Wal-Mart's Mike Duke Tops in Pay, Dillards Rule in Stock Options

by Gwen Moritz  on Monday, Jul. 22, 2013 12:00 am  

Mike Duke was paid $20.7 million last year as CEO of Wal-Mart Stores Inc., and he cashed out another $7.1 million worth of stock options. (Photo by Ryan Miller)

Mike Duke is the No. 1 guy at the No. 1 company in the world, so it would be a surprise if he weren’t No. 1 on Arkansas Business’ list of the state’s highest-paid public company executives.

And the CEO of Wal-Mart Stores Inc. is at the top of the list — but only because we’ve changed our definition of total compensation. In past years, Arkansas Business added value realized from exercising stock options to the total compensation package that companies reported to the Securities & Exchange Commission. This year, however, we are reporting the cash value of exercised stock options but have not included that amount in total compensation.

This change was made because, under SEC reporting requirements that have become standardized, the estimated value of stock options is included in total compensation when the options are granted. To also include the actual value when the options are exercised is to count the same options twice, although the benefit may come in different fiscal years.

By that formula, Mike Duke’s compensation package of $20.7 million puts him at the top of the list.

More: Get the full list of public company executive compensation.

But if value realized by exercising stock options is included, Duke’s total of $27.8 million is a distant third behind the haul made by the top two executives at Dillard’s Inc. last year — roughly $36 million each for CEO William Dillard II and President Alex Dillard, more than $31 million of which came from stock options.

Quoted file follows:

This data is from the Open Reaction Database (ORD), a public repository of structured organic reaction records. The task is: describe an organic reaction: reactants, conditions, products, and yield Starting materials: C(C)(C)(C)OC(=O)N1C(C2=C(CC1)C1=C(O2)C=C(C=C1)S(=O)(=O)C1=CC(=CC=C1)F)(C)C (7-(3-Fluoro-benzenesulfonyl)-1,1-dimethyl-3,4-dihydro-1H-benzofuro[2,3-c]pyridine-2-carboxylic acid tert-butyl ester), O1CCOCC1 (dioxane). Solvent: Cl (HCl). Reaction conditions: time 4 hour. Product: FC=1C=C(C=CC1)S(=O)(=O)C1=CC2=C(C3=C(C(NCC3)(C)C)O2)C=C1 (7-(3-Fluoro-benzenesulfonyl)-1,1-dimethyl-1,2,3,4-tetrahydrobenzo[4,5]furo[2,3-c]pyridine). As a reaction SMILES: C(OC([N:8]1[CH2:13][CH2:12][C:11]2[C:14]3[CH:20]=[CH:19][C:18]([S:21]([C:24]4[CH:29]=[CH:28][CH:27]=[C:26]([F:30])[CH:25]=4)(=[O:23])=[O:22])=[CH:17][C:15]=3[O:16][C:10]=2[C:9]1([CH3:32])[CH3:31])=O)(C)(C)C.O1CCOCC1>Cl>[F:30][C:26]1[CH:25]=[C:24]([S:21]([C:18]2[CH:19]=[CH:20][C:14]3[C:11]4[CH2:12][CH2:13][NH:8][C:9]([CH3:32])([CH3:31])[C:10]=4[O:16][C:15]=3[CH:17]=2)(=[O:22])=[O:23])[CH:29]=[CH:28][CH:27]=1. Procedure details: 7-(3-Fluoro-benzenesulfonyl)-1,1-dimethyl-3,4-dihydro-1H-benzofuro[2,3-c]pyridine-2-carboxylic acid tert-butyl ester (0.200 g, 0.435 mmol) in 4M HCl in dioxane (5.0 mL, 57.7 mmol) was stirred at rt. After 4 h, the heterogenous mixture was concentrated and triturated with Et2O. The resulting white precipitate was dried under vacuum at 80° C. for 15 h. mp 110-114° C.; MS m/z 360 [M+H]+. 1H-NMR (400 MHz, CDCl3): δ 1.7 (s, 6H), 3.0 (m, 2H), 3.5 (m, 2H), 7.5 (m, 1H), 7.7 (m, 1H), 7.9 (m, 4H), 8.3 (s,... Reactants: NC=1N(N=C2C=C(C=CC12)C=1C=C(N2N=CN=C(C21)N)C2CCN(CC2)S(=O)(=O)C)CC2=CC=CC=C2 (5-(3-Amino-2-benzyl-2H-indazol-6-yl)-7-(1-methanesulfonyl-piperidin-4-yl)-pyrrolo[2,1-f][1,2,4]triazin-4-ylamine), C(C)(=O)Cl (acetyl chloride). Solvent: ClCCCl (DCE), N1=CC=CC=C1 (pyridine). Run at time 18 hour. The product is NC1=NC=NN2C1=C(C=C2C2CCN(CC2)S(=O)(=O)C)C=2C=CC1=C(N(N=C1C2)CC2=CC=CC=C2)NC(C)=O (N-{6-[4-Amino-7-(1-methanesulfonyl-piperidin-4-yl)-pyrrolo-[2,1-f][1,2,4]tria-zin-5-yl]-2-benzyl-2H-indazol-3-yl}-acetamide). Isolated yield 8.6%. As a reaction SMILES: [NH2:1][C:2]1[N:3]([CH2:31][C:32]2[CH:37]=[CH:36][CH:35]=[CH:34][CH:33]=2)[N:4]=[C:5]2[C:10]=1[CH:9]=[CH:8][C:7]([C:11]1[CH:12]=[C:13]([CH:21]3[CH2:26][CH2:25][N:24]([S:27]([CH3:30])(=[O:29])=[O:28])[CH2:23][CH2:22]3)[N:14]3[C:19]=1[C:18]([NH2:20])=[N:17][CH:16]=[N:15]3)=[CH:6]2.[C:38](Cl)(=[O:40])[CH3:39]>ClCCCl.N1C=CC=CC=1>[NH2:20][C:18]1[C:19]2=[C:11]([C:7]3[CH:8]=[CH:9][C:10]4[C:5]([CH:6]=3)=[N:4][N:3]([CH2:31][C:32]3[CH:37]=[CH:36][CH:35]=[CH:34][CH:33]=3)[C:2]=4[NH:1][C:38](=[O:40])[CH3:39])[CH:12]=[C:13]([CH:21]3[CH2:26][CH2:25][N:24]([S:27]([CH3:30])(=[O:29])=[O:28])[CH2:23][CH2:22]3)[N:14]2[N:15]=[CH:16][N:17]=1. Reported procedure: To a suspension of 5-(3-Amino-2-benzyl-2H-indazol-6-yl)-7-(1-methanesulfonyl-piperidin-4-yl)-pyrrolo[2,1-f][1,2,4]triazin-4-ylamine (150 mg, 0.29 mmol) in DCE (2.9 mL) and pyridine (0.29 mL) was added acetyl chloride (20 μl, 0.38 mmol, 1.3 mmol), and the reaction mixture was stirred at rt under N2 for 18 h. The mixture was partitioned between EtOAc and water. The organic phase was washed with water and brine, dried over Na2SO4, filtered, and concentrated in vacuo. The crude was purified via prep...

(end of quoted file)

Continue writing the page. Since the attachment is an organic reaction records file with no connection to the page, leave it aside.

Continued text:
The phenomenal run-up in the price of Dillard’s stock — from about $3 in the spring of 2009 to a 2012 peak just under $90 — encouraged all of the Little Rock retailer’s top executives to cash out. Chief Financial Officer James I. Freeman realized $18 million from exercising stock options, while Executive Vice Presidents Drue Dillard Matheny and Mike Dillard gained $19.7 million and $18.8 million respectively on their options.

Ranked by compensation coming directly from the company, no Dillard’s executive ranked in the top 10. But the “named executive officers” for whom full financial data was included in Dillard’s annual proxy statement grabbed five of the top six positions when money from stock options was included in the total.

How much public companies should pay executives remains controversial, although government efforts to directly involve shareholders in pressuring directors to rein in executive pay have largely failed.

Take Our Poll: Are public company executives overpaid? Weigh in here.

After three years, the “say on pay” provision of the Dodd-Frank Wall Street Reform & Consumer Protection Act has delivered overwhelming approval of whatever compensation policies directors craft and recommend to shareholders.

“The ‘say on pay’ experiment is a bust,” Jesse Eisinger, a senior reporter covering Wall Street and finance for ProPublica, wrote in June.



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